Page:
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Apologies for not blogging for a while. I have been writing articles for publication elsewhere (i.e., genealogical journals), which has taken up a good deal of time (when the articles come out, I'll let you know where to find them!). In addition, I'm preparing to go on a research trip in the fall, so there's lots of advance research and planning going on.
However, I had to tell you about a recent exciting discovery--someone not related to my family has written a detailed article about one of my 4th great-grandfathers and some of his descendants, including my great-grandmother! Only a few years ago, Gale Ion Harris, a Fellow of the American Society of Genealogists, wrote an article entitled "Henry Jacob Seagondollar of Bavaria and Brown County, Ohio: Nineteenth-Century German Immigrants to the Midwest," and it was published in two parts in The American Genealogist! I was able to peruse the two parts of the article at the California Genealogical Society Library in Oakland (one of my favorite geni libraries!). Below is a sub-optimal phone-camera shot of the cover.
Turns out the author is a retired Physics professor who has particular respect for the work of one of my cousins, Lewis Worth Seagondollar (1920-2013), a noted nuclear physicist and lecturer who had worked on the famous Manhattan Project. Cousin Worth was a great-grandson of my 4th great-uncle, Michael Seagondollar. I never had the honor of meeting Worth, as he passed away before I was aware of his existence, but I'm sure glad Dr. Harris was acquainted with Dr. Seagondollar and was for some reason motivated to study our immigrant ancestor!
A good deal of the information Dr. Harris shares in the article is familiar to me, and it's good to see that such a respected genealogist agrees with much of what I have found already. Of particular interest to me at this point are Dr. Harris's beautifully detailed source references--many of which I had not yet located or did not realize existed! In the coming months, I'll be combing through Dr. Harris's Seagondollar study in detail, and I'm immensely excited at the prospect of doing so!
My 4th great-grandfather, Heinrich Jacob Siegenthaler, came to America from Bavaria in 1840 with his wife Maria and sons Jacob and Michael, and within a couple of years they settled in Brown County, in southern Ohio near metropolitan Cincinnati. In the U.S., Heinrich was called Henry, and the family surname went through a few variations. In the end, Henry's son Jacob settled on the spelling "Segondollar," and Michael spelled the name "Seagondollar." Thus, it is easy for family members to tell whether we are direct descendants of Jacob or Michael by the way the last name is spelled.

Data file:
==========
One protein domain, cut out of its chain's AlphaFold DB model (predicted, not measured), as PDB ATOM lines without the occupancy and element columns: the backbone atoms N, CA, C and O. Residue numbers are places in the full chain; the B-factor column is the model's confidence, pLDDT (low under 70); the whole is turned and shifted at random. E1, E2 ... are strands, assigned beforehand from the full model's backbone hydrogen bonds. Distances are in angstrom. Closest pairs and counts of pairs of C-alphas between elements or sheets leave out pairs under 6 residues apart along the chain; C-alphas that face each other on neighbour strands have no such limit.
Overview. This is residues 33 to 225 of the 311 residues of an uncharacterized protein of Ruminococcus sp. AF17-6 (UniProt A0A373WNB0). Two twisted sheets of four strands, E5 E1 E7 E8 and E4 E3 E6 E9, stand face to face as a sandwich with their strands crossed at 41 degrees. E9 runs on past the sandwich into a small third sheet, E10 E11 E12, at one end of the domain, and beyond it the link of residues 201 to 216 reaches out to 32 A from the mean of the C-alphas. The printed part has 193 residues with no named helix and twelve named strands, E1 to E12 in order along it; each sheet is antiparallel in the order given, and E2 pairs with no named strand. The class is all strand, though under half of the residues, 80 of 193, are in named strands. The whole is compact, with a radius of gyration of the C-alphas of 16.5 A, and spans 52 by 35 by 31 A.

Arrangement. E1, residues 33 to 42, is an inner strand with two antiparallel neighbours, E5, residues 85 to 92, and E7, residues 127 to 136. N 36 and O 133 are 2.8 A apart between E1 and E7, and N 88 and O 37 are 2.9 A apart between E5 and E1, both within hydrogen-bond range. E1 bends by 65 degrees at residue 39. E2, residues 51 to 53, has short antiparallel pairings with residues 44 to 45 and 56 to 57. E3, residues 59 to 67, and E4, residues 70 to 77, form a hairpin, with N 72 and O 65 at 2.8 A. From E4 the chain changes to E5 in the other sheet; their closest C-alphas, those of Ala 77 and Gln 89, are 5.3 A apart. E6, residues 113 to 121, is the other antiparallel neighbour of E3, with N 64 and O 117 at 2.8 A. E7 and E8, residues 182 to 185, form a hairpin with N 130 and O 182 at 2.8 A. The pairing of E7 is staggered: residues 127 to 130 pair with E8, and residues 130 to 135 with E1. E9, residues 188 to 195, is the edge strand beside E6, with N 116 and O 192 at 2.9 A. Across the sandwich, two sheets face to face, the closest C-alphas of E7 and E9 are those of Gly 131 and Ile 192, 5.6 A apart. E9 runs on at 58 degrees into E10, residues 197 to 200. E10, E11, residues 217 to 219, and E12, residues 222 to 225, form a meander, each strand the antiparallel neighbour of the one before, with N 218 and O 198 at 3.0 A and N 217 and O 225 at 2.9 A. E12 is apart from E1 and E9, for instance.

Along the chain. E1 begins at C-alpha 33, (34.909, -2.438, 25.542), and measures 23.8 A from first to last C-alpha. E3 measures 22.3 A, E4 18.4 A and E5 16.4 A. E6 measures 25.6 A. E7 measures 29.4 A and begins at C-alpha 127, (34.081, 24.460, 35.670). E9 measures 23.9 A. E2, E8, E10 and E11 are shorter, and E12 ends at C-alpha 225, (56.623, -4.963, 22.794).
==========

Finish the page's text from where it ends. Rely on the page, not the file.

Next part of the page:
The Segondollar farm was in Jackson Township, Brown County.
Henry had willed his Ohio farm to both sons for their livelihoods, but Michael opted to venture out to his own farm in Kansas. In recent generations of the family, there seems to have been little or no contact between the Ohio Segondollar branch and the Kansas Seagondollar group.
A few months ago on this web log, I wrote a post entitled Mom's Home Town and C-SPAN for Genealogy, in which I introduced you to my maternal grandfather, Clarence Everett Pryne, a.k.a. "C.P.," and his mother Lorena May Segondollar (1890-1968). Great-grandma Lorena was the daughter of Sherman Segondollar, the son of Jacob Segondollar, the brother who kept the Ohio farm.
My 2nd-great-grandfather's tombstone, Winchester Cemetery, Ohio.
My mother remembered visiting the Ohio farm as a little girl, when it was being run by my great-grandmother Lorena's half-brother Jacob Madison Segondollar (1897-1970), but "Uncle Jake" had only one daughter and no sons to take over the enterprise, and I'm curious to learn what has become of the Segondollar farmland. You know I'll attempt to find out!
"Peace and love!" -- Sir Richard Starkey (Happy birthday, Ringo Starr!)